Those user scores aren’t an exact science. However, unless there’s a contingent of hardcore Pandora fans out there upvoting the movie to make sure it maintains decent audience polling scores, I’d say that’s indicative of the general populace reaction. It made bank in post-theatrical as well. It remains second biggest-selling Blu-ray behind Walt Disney’s Frozen. Among physical home viewing formats (DVD, VHS, Blu), Avatar ranks sixth behind only various Disney toons (The Lion KingFinding NemoSnow White and the Seven DwarfsBeauty and the Beast, Aladdin) and, uh, Titanic. The only live-action title that got close was Spider-Man, which was the first mega-blockbuster of the DVD era. People flocked to Avatar in theaters, said nice things about it at the time and purchased it when it came to video.

That’s not even presuming that it becomes the biggest-grossing film of all time yet again. The best way to sell Avatar 2 is to remind folks of how well Avatar played in theaters. The easiest way to do that is to give the film a theatrical reissue of some kind. If that happens, and I’d be surprised if it doesn’t, it’s not unrealistic to presume that the film will earn the $6.7 million global difference which separates itself from Avengers: Endgame’s $2.796 billion worldwide cume. Heck, it’ll almost certainly make that much in China alone considering that Avatar earned $202 million a decade ago with just 10% of the current Chinese theatrical footprint. So, Disney could be able to sell Avatar 2 as the sequel to the biggest movie ever after all.

“Will Avatar 2 and 3 be able to create that kind of success in the zeitgeist? Who knows. We’re trying. Maybe we do, maybe we don’t, but the point is, it’s still possible,” Cameron said. “I’m happy to see it, as opposed to an alternate scenario where, with the rapid availability, custom-designed experience that everybody can create for themselves with streaming services and all the different platforms, that [theatrical potential] might not have existed anymore.”

If Avatar 2 “does it again,” and even a 50% drop would be $1.394 billion worldwide (between Black Panther and Avengers: Age of Ultron), it will be at the end of what could be a big year. Paramount has a new Rugrats and Mission: Impossible 7. Lionsgate has John Wick 4, and Sony has Hotel Transylvania 4. Warner Bros. has The Batman, The Suicide Squad, a Mortal Kombat reboot, Space Jam 2, Sherlock Holmes 3 and (for better or worse) Fantastic Beasts 3. Universal has a huge slate with Boss Baby 2, Fast & Furious 10, Jurassic World 3, Sing 2, Halloween Ends and Wicked. Disney/Fox has Shang-Chi, Doctor Strange 2, Thor 4, Cruella, a new Pixar, a new Disney Animation flick, Indiana Jones 5 and Avatar 2 to top it off.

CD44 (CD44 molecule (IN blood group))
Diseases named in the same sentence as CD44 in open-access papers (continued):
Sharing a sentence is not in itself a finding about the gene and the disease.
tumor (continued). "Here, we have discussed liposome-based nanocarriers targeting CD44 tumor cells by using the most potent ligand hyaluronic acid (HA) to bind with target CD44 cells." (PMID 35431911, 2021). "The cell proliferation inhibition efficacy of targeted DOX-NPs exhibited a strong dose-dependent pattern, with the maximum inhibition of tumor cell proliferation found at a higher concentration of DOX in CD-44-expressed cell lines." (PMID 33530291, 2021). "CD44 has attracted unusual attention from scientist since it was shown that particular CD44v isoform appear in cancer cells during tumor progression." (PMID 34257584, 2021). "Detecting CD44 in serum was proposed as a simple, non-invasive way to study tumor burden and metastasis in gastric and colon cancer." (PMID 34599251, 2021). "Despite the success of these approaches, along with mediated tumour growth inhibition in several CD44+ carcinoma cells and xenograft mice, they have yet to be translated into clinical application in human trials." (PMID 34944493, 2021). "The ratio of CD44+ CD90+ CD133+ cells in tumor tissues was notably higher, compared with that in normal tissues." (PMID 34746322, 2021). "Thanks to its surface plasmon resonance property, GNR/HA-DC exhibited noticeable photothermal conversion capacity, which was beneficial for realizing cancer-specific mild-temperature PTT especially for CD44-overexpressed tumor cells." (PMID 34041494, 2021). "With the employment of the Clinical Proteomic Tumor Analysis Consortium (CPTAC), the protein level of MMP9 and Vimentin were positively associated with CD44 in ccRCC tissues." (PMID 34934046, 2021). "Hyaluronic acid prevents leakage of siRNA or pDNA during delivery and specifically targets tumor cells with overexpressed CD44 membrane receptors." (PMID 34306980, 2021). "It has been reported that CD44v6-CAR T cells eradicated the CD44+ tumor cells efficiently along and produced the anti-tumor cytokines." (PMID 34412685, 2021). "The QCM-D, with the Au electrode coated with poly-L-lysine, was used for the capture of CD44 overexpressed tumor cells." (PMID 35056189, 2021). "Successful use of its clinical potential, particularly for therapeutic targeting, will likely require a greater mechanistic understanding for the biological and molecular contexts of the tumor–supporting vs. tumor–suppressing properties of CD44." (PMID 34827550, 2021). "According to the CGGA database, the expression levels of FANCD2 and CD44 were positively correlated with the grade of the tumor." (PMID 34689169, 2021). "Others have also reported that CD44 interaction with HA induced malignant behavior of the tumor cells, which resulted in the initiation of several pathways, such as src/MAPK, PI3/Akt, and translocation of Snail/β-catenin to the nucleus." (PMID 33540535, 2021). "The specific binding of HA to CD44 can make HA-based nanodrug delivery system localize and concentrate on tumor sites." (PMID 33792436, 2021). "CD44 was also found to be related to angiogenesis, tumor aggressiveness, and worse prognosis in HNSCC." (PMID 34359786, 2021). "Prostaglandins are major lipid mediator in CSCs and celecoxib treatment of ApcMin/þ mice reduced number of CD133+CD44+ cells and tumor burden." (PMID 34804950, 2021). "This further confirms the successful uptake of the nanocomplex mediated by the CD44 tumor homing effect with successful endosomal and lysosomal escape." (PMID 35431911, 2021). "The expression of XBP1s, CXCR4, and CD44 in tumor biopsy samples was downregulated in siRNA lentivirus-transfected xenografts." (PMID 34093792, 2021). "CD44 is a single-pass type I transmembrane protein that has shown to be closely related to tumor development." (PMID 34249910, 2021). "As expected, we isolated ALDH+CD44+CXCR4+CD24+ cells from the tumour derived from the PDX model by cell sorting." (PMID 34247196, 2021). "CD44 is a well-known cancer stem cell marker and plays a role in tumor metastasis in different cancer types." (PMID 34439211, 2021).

While I’m sure Cameron’s comments are genuine, it’s every bit in Disney’s interest to make sure that Avatar 2 cements the property as something akin to Star Wars. They’ve got four Avatar sequels and (at least) three new Star Wars movies dated in alternating Christmas seasons from 2021 to 2027. We have no idea how a Skywalker-free Star Wars movie will perform beginning in 2022. I’d wager that first “new” Star Wars movie might get topped overseas by Aquaman 2. Disney would love to be able to have Avatar sequels kicking relative butt while they test the “just a Star Wars movie” waters. Cameron can be positive about Avengers: Endgame’s success because Disney will be determined, when the time comes, to make Cameron the king of the world yet again.

The irony of course is that, when Avatar 2 opens on December 17, 2021, it will not be a bold new original sci-fi vision, but rather a return to a known and “familiar” franchise, in this case, a brand whose popularity is (comparatively) as uncertain as was the first Avatar a decade ago. However, he’s right, in that the blow-out success of Avengers: Endgame shows that movies can still pull everyone into the theaters, and the sheer size of Endgame’s domestic ($357 million) and worldwide ($1.223 billion) opening weekend was beyond anything thought possible in the realms of modern moviegoing. I’m still not sure if any movie will ever pull numbers on that scale ever again, but the four upcoming Avatar sequels are certainly among those with an outside shot.